The idea is to build a substantive epistemic community that can undertake exciting research and other scholarly works on India in the years to come.
The best way to go about accomplishing this remarkable exercise is to introduce India in all its historical, political, social and cultural dimensions to young students who can then critically engage with the multifarious issues related to the country. The Undergraduate and Masters Subjects offered are an attempt in that direction.
As India’s influence increases in the international system, understanding its foreign policy and its engagement with the rest of the world is critical for students of international relations. This subject is designed as a comprehensive review of some of the key issues related to India’s worldview and its behaviour towards the external world. The subject will familiarise students with the origins and conduct of India’s foreign policy. Apart from taking stock of contemporary thinking and policies of the country, the major thrust of the course would be on the following areas: Mapping the historical trajectory and pre-colonial roots of India’s Foreign Policy, institutions and decision-making processes, intellectual debates on the nation’s external relations, the culture of strategic thinking in India’s relations with the outside world, India’s relations with its neighbours and great powers, its nuclear weapons debate and its engagement with multilateral institutions.
This subject seeks to introduce undergraduate students to contemporary India. It will primarily focus on developments since 1947, the year of India’s independence from British rule. The subject will cover three main areas: India’s constitution and democratic structures; Indian society and social movements; and Indian foreign policy. Students will be introduced to the Indian constitution, the process of its drafting and its working since 1950, including the main amendments and the principal debates over its functioning. The main contemporary issues in Indian politics – including those related to caste, secularism and development – will be covered. The structure of Indian society and the nature of social movements will also be studied. The continuity and changes in India’s foreign policy, starting with the era of Non-Alignment, will also be introduced in this subject. In summary, the subject will not just explore the critical dimensions of contemporary Indian politics and society but also introduce students to the intellectual debates on key issues.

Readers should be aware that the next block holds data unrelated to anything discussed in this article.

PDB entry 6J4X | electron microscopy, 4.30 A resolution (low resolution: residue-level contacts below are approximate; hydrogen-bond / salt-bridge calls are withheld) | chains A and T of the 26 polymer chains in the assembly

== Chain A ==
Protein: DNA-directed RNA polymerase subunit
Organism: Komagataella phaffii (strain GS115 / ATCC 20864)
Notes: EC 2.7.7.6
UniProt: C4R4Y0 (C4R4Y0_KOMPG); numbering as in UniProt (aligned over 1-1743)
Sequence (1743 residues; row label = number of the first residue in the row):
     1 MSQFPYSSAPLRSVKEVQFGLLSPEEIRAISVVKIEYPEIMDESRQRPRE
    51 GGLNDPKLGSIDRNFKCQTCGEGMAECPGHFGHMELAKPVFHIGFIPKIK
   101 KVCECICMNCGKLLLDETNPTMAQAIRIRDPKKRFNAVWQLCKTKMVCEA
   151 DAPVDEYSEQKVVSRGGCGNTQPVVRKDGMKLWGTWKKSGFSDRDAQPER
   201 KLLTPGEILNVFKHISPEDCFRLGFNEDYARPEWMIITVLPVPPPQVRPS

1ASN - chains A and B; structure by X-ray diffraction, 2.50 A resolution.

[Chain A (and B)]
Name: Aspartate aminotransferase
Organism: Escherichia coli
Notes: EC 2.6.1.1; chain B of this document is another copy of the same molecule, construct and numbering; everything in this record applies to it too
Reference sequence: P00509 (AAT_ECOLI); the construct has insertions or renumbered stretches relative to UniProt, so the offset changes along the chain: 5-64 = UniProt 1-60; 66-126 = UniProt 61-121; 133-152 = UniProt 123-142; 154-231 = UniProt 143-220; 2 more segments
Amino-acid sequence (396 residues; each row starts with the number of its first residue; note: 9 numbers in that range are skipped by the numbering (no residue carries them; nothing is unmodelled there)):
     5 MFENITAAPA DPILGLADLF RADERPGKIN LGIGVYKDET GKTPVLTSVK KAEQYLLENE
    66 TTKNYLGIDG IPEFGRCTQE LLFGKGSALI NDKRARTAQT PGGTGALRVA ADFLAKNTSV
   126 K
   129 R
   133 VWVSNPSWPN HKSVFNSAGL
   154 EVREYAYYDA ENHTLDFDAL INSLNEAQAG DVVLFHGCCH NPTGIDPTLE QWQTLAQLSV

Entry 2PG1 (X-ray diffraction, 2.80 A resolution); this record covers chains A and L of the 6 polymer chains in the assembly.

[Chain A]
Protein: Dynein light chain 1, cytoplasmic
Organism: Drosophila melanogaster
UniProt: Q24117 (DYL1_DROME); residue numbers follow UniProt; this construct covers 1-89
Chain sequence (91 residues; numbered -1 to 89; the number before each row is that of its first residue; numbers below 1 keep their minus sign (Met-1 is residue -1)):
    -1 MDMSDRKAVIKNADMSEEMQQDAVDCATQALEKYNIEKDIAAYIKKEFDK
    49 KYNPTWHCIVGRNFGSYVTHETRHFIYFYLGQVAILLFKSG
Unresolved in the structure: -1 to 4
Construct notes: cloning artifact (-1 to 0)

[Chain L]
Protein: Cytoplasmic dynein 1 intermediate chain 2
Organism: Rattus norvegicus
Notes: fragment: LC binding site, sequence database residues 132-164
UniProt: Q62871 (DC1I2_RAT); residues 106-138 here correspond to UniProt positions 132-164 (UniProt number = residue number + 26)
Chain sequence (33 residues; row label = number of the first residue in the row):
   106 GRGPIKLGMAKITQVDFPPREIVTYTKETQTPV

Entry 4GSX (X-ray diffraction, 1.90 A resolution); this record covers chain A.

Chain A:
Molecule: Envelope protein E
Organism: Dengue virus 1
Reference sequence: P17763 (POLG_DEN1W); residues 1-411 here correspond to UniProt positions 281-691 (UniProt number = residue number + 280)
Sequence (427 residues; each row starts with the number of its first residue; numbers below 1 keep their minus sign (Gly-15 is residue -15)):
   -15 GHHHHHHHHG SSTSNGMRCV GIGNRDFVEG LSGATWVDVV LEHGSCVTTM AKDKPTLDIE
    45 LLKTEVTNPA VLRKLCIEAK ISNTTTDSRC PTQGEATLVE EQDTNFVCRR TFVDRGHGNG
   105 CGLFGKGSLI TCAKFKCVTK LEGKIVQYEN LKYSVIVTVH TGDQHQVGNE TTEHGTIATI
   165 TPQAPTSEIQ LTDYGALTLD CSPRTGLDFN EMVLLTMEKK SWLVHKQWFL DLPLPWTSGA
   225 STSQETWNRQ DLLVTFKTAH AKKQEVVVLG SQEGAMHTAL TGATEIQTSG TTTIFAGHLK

This course provides a sophisticated and intellectually challenging examination of the complexities of a modern and changing India in the twenty-first century and it's FREE!
About the Course
This course presents some important vignettes of a complex, highly diverse India that is also witnessing unprecedented changes since its formal independence in 1947 from Great Britain. The lectures revolve around social dimensions of change, the continuing influence of ancient texts on contemporary India, political democracy, economic transition form the state to the market, gender relations, India's economic globalisation and changing world view.
While one of the objectives is to capture the multifaceted process of change, the course also critically examines some of the tensions inherent in these changes. For example, how does gender inequality play itself out in a changing Indian society, how do the modernist conceptions of art entailing market valuation challenge the more socio-centric values found in South India, what are the politics linguistic identities, and how might India address its myriad development challenges such as poverty and unemployment.
China & India at Sea: Competition and Coexistence
The Australia India Institute is undertaking a major research project through 2016 that focuses on the interaction of China and India as maritime powers in the Indo-Pacific. The project is funded by the John D. and Catherine T MacArthur Foundation
China and India are emerging as major maritime powers of the Indo-Pacific as part of long term shifts in the regional balance of power. While there has been much focus on the strategic interaction between China and the United States in the Pacific, there has been much less analysis of how China and India will interact as major maritime powers. In particular, there has been little articulation of Chinese perspectives of its maritime role in the Indian Ocean or of India’s strategic aspirations in the Pacific.